Targeting Outcomes Redux
A newly constructed comprehensive database of 122 targeted antipoverty interventions in 48 countries is used to examine the contested issue of the efficacy of targeting interventions in developing countries. Though the median program transfers 25 percent more to poor individuals (those in the bottom two quintiles) than would universal allocation, a quarter of the interventions are regressive. Targeting is better in richer countries, in countries where governments are more likely to be held accountable, and in countries where inequality is higher. Interventions that use means testing, geographic targeting, and self-selection based on a work requirement are all associated with an increased share of benefits going to poor people. Proxy-means testing, community-based selection, and demographic targeting to children show good results on average but with wide variation. Self-selection based on consumption, demographic targeting to the elderly, and community bidding show limited potential for good targeting. The substantial variation in targeting performance within specific program types and specific targeting methods suggests that differences in implementation are also important factors in determining the success of targeting to poor individuals. Copyright 2004, Oxford University Press.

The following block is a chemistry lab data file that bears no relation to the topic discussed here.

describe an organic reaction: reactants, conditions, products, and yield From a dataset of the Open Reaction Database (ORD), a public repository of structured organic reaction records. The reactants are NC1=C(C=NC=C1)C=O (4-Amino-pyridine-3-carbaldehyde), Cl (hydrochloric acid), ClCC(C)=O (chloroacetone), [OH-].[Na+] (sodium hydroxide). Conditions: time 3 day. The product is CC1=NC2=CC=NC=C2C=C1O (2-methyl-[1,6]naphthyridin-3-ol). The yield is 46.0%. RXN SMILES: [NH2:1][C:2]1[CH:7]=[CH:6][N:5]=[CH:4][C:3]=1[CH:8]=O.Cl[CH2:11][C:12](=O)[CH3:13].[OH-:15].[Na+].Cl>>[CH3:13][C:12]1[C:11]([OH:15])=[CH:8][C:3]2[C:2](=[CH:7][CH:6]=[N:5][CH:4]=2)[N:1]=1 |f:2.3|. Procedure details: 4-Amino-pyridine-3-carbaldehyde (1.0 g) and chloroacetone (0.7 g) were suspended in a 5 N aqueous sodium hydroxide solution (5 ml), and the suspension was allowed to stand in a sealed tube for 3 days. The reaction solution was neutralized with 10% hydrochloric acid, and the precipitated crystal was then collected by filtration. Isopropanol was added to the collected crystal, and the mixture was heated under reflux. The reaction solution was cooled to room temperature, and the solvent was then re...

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Volume (Year): 19 (2004)
Issue (Month): 1 ()
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